About Calcium-Binding Protein:
Calcium is one key element that's important for intracellular signaling, and it regulates several aspects of cell physiology. The EF-hand, with a helix-loop-helix structure, is one of the common calcium-binding motifs. Generally, Calcium-Binding Proteins (CaBP) play significant roles in homeostatic calcium processes. Besides buffering, they may also perform neuroprotective functions. Changes in intracellular calcium irons (Ca2+) are essential to neurotransmission, and they’re also involved in many cellular activities.
Calcium-Binding Protein Function
Biochemical and immunocytochemical research studies have shown that CaBPs exist in the retina. It's thought that the calcium-binding protein revoverin mediates photoreceptor light adaptation events.
However, the function of calmodulin isn't well-established. While biochemical measurements show that it also exists in photoreceptors, immunocytochemical studies (used to closely observe proteins) are yet to back that finding.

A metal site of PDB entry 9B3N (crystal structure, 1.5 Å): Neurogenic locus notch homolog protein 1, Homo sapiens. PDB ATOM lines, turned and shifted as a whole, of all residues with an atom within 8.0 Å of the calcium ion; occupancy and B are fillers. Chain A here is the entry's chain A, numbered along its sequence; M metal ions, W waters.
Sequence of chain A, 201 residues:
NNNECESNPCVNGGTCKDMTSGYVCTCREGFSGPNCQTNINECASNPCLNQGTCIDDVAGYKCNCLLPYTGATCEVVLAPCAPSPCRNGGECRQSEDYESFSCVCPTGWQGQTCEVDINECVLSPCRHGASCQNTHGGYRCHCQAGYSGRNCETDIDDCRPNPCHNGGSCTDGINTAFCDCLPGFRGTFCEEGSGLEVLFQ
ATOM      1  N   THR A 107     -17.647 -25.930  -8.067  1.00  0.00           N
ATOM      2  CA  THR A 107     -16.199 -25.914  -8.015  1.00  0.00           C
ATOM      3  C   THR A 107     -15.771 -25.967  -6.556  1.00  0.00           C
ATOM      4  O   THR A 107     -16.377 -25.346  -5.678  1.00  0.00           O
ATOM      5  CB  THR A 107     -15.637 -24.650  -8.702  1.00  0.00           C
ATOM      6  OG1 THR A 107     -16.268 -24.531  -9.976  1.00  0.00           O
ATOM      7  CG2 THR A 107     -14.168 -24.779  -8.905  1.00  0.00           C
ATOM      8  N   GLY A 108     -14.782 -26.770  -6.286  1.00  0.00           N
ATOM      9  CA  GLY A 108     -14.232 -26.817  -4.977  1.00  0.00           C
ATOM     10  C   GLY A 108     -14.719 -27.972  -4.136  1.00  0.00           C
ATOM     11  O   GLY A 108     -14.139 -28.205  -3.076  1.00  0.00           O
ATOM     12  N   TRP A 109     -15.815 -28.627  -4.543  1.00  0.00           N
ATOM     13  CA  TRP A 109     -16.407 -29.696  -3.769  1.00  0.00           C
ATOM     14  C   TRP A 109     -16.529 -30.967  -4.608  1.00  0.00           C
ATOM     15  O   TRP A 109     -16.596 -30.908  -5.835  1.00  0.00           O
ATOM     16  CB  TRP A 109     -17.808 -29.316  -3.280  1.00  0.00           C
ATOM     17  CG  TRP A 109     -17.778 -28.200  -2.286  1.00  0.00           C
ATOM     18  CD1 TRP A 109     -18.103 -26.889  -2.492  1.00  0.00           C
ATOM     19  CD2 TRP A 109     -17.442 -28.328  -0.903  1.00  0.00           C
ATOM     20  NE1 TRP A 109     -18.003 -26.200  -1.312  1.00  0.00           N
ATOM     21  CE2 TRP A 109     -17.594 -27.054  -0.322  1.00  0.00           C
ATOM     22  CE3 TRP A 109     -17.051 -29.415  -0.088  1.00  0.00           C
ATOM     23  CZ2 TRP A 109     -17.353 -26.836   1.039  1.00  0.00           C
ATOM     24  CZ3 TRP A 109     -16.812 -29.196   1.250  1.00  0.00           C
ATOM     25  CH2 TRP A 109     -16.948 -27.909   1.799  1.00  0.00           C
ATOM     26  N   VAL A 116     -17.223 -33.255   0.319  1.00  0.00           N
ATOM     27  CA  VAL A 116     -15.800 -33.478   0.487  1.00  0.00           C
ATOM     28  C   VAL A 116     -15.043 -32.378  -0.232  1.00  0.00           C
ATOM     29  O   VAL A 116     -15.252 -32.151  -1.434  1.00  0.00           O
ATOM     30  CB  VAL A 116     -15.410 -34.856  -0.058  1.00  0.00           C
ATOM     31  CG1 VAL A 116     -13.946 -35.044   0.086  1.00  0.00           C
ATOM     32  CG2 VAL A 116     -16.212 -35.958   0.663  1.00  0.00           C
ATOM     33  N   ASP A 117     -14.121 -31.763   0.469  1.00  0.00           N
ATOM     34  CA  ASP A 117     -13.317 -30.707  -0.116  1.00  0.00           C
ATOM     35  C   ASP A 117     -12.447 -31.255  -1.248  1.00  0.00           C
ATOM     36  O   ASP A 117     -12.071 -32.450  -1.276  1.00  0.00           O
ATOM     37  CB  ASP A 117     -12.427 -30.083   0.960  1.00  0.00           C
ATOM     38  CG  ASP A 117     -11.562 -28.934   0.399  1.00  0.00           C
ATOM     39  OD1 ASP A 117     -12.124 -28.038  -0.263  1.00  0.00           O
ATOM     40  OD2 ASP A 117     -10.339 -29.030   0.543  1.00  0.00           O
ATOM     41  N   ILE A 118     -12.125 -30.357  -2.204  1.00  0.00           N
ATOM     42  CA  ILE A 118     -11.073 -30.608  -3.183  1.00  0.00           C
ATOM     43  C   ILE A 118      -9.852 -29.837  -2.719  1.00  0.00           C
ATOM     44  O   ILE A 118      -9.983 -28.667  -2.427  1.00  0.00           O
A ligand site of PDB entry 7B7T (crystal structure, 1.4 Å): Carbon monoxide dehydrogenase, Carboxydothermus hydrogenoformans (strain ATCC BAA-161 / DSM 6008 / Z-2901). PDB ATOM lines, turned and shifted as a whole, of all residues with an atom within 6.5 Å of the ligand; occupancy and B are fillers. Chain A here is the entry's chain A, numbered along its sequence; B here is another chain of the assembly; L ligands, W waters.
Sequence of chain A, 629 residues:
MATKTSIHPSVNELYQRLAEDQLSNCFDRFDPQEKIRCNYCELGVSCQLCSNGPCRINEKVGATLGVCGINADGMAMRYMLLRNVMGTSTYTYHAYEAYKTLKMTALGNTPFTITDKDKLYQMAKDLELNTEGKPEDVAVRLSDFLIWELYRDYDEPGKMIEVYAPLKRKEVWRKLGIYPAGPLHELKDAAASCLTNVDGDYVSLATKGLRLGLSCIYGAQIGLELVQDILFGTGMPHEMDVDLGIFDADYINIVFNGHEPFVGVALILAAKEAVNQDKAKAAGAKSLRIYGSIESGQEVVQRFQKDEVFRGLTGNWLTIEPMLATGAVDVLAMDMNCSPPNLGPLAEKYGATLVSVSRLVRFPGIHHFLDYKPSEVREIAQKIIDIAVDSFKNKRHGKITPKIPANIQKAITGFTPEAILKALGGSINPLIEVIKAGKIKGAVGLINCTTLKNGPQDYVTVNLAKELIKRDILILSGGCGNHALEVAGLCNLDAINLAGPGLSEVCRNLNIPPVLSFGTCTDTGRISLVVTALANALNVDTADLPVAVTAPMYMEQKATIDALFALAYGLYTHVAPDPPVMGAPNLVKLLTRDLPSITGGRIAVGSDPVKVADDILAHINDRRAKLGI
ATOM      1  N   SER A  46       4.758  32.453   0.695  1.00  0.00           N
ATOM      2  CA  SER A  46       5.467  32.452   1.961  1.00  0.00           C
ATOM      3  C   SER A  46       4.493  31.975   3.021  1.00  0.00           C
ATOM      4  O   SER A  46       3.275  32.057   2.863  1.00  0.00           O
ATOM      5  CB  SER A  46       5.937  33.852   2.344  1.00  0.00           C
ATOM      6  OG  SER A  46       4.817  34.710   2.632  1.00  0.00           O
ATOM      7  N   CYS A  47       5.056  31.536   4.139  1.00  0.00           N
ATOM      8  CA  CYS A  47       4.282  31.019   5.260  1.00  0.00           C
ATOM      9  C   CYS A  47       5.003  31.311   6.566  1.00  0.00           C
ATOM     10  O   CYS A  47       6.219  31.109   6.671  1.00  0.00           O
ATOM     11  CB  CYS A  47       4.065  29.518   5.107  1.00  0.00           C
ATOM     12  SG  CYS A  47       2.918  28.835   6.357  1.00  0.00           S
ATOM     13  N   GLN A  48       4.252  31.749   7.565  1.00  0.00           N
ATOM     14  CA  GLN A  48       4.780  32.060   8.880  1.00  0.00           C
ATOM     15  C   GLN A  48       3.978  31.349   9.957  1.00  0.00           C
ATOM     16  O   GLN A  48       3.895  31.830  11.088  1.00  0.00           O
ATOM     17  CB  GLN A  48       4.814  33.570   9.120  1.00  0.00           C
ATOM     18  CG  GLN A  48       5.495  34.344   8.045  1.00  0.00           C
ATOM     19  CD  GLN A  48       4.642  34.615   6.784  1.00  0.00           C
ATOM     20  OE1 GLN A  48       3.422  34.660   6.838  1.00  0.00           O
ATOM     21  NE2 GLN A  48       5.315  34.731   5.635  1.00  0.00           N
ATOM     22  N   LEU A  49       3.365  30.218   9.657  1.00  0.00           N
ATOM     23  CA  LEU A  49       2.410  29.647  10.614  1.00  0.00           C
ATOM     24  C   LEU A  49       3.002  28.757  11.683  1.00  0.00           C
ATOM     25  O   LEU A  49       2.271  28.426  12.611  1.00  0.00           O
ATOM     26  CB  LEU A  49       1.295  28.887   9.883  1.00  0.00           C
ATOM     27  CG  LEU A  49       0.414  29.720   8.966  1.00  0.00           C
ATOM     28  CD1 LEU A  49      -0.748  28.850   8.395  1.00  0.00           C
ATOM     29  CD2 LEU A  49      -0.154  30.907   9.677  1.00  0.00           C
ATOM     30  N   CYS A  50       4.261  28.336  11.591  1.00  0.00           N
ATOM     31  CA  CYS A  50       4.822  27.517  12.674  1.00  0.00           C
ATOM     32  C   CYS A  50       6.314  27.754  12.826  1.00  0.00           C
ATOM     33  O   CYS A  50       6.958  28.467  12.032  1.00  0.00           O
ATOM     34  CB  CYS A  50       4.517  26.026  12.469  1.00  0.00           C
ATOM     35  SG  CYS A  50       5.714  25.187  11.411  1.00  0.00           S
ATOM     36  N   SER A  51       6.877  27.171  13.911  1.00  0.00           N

From one perspective, calmodulin helps regulate specific enzyme reactions in a calcium-based manner. Apart from controlling effector molecules, this binding protein and several others may act as buffers to calcium. The buffering activities can protect cells from the cytotoxic effects of high calcium concentration.
Calcium Binding Proteins Structure
The most prevalent and highly researched CaBPs are those that bear EF-hand domains such as parvalbumin, S-100 proteins, calcineurin, and calmodulin. Calcium Binding Proteins with ordered structures that lack EF-hand usually include proteins with C2 domain, epidermal growth factor domain, and GLA proteins, among others.
As a universal calcium sensor, calmodulin regulates numerous cellular pathways. While Calmodulin itself is well-structured, it frequently binds to disordered proteins. Intrinsically disordered proteins do not have a 3D structure.